Though Murphy did not declare a state of emergency ahead of Ida, the Garden State still had plenty of warning.

Forecasters predicted a 100-year event. As early as Monday, the National Weather Service’s Mount Holly office warned of severe thunderstorms, possible tornadoes in South Jersey and the potential for major flooding along some rivers.

Flash flood alerts, tornado watches and other emergencies were blasted out again Wednesday over smartphones, local media outlets and social media.

During his final chance to warn residents of the impending storm on Wednesday afternoon, Murphy himself urged residents to say inside.

“If you are out and come across high waters, do not go into them — turn around, don’t drown,” he said during a regular COVID-19 media briefing.

But the warnings went unheeded by some. And despite the alerts, most of New Jersey’s deaths were drownings, Murphy said, including several people whose cars were submerged.

Human nature might be at play in ignoring generalized warnings, said Kenneth Sumner, a psychology professor at Montclair State University who studies decision-making.

“We think about it and say, ‘Oh there is a general risk, but it is not specific to me,’” he said. “That is exactly why we fool ourselves.”

In addition, many residents no longer follow traditional news outlets, such as local television and radio, experts say. Heightened political divisions have damaged public trust in government warnings. And the fatigue after 18 months of the COVID-19 pandemic has long since taken its toll.

“The pandemic has been going on and on,” said Melissa Finucane, co-director of the RAND Climate Resilience Center. “Our ability to attend to and appropriately react to scientific information is just fatigued.”

But some wonder if a state of emergency declaration, or some formal government warning, would have cut through all the noise — at least for some.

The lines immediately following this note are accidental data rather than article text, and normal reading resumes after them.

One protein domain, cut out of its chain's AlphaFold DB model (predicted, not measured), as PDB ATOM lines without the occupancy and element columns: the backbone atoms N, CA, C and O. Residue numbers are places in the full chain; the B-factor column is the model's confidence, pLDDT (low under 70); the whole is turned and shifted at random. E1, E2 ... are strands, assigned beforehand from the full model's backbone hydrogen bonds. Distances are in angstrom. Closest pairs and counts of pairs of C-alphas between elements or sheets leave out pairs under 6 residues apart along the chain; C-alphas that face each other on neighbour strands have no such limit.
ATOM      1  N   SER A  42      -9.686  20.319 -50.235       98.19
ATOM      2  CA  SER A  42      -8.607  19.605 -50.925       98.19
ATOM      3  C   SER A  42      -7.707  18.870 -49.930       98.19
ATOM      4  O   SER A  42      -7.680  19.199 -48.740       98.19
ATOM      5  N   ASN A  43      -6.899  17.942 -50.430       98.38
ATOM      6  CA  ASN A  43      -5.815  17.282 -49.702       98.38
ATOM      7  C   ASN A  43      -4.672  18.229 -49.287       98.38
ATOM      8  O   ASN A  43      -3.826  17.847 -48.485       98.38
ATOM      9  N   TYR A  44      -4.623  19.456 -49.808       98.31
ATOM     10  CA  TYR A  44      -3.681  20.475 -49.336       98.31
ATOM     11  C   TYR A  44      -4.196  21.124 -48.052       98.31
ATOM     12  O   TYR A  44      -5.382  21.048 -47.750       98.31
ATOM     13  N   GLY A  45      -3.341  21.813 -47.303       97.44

“Never an emergency call. Never like an alert, a message or anything,” Cranford resident Gisela Martinez complained to Murphy on Friday after sustaining flood damage to her home. “We had to figure it out on our own.”

She survived with only property damage. But more than two dozen New Jersey residents lost their lives.

Despite accurate forecasts, Ida was not without surprises, Robinson said. Though predicted rainfall totals were generally accurate in many cases, the rain accumulated more quickly and across a much larger swath of the state than expected, he said. That led to swifter flooding than residents are accustomed to and in areas where drivers might not expect it.

“I don’t want to make it look like I am saying the forecasts were perfect, people should have listened and nothing would have tragically happened,” Robinson said. “That is Pollyannish.”

Still, experts could see the troubling warning signs as the storm arrived, Robinson said. He tracked the rainfall through gauges in the eastern part of the state and quickly realized the severity of the storm, he said.

Robinson declined to weigh in on whether Murphy waited too long to declare a state of emergency, saying he doesn’t know what information the governor had or when he had it.

“There was a little bit of a heads up to know that this was really unfolding of a large magnitude,” he said. “But you still didn’t know exactly how things would evolve over the course of early and mid-evening.”

Regardless, experts say it’s hard to predict how effective a state of emergency would have been.

What many drivers relied on was probably not a warning on their phone — something we’ve all seen time and again — but prior life experience, experts said.

“You think back in mind to recent examples that you have available to you of the last time it was flooding — ‘I drove through a puddle. It was fine,’” Finucane said. “That (decision-making) is great much of the time, but it can lead you astray and give you the wrong answers, which can really lead to disastrous consequences.”

Equally important to communicating warnings to residents is making sure they are educated about how to react to the information, experts said.

“I hope people learn now that when your phone buzzes and it says there is a flash flood warning, if you are in your car, get to higher ground immediately,” Robinson said. “Because you don’t know what is going to lie ahead.”

Staff writer Matt Arco contributed to this report.